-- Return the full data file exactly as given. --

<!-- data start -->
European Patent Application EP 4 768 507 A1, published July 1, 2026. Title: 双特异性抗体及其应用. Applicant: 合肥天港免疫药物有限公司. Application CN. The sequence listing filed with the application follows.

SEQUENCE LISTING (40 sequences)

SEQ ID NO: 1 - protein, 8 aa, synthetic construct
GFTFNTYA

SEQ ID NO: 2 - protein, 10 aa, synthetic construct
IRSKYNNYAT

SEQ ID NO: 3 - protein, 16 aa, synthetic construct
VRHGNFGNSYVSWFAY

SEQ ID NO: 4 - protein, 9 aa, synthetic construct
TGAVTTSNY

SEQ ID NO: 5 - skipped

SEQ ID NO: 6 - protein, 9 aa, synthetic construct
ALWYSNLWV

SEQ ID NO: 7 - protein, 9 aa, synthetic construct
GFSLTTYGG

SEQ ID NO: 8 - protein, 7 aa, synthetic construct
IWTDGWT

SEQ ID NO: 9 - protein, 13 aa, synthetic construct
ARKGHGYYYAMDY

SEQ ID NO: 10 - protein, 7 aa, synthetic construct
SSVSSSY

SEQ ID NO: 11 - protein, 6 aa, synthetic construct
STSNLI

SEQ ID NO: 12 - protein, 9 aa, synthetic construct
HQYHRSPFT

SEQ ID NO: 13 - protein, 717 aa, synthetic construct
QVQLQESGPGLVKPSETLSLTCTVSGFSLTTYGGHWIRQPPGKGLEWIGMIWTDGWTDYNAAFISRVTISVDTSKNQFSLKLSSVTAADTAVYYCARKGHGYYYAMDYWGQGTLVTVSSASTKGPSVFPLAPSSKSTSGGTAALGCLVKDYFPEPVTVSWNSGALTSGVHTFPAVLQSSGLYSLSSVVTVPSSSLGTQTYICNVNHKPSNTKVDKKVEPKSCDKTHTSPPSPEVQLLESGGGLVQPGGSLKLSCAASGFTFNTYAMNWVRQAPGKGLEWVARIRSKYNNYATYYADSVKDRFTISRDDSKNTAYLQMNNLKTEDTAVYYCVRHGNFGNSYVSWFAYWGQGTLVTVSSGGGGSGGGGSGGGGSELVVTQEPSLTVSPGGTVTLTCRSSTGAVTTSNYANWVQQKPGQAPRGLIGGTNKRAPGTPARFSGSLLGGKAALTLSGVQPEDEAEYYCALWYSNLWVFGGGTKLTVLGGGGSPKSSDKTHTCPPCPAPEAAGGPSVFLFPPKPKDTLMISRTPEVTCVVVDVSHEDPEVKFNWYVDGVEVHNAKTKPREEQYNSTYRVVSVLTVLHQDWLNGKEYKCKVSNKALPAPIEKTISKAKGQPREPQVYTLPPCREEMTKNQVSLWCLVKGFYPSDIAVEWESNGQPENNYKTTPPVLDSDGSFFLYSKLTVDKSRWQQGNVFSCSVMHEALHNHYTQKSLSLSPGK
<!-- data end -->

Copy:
European Patent Application EP 4 768 507 A1, published July 1, 2026. Title: 双特异性抗体及其应用. Applicant: 合肥天港免疫药物有限公司. Application CN. The sequence listing filed with the application follows.

SEQUENCE LISTING (40 sequences)

SEQ ID NO: 1 - protein, 8 aa, synthetic construct
GFTFNTYA

SEQ ID NO: 2 - protein, 10 aa, synthetic construct
IRSKYNNYAT

SEQ ID NO: 3 - protein, 16 aa, synthetic construct
VRHGNFGNSYVSWFAY

SEQ ID NO: 4 - protein, 9 aa, synthetic construct
TGAVTTSNY

SEQ ID NO: 5 - skipped

SEQ ID NO: 6 - protein, 9 aa, synthetic construct
ALWYSNLWV

SEQ ID NO: 7 - protein, 9 aa, synthetic construct
GFSLTTYGG

SEQ ID NO: 8 - protein, 7 aa, synthetic construct
IWTDGWT

SEQ ID NO: 9 - protein, 13 aa, synthetic construct
ARKGHGYYYAMDY

SEQ ID NO: 10 - protein, 7 aa, synthetic construct
SSVSSSY

SEQ ID NO: 11 - protein, 6 aa, synthetic construct
STSNLI

SEQ ID NO: 12 - protein, 9 aa, synthetic construct
HQYHRSPFT

SEQ ID NO: 13 - protein, 717 aa, synthetic construct
QVQLQESGPGLVKPSETLSLTCTVSGFSLTTYGGHWIRQPPGKGLEWIGMIWTDGWTDYNAAFISRVTISVDTSKNQFSLKLSSVTAADTAVYYCARKGHGYYYAMDYWGQGTLVTVSSASTKGPSVFPLAPSSKSTSGGTAALGCLVKDYFPEPVTVSWNSGALTSGVHTFPAVLQSSGLYSLSSVVTVPSSSLGTQTYICNVNHKPSNTKVDKKVEPKSCDKTHTSPPSPEVQLLESGGGLVQPGGSLKLSCAASGFTFNTYAMNWVRQAPGKGLEWVARIRSKYNNYATYYADSVKDRFTISRDDSKNTAYLQMNNLKTEDTAVYYCVRHGNFGNSYVSWFAYWGQGTLVTVSSGGGGSGGGGSGGGGSELVVTQEPSLTVSPGGTVTLTCRSSTGAVTTSNYANWVQQKPGQAPRGLIGGTNKRAPGTPARFSGSLLGGKAALTLSGVQPEDEAEYYCALWYSNLWVFGGGTKLTVLGGGGSPKSSDKTHTCPPCPAPEAAGGPSVFLFPPKPKDTLMISRTPEVTCVVVDVSHEDPEVKFNWYVDGVEVHNAKTKPREEQYNSTYRVVSVLTVLHQDWLNGKEYKCKVSNKALPAPIEKTISKAKGQPREPQVYTLPPCREEMTKNQVSLWCLVKGFYPSDIAVEWESNGQPENNYKTTPPVLDSDGSFFLYSKLTVDKSRWQQGNVFSCSVMHEALHNHYTQKSLSLSPGK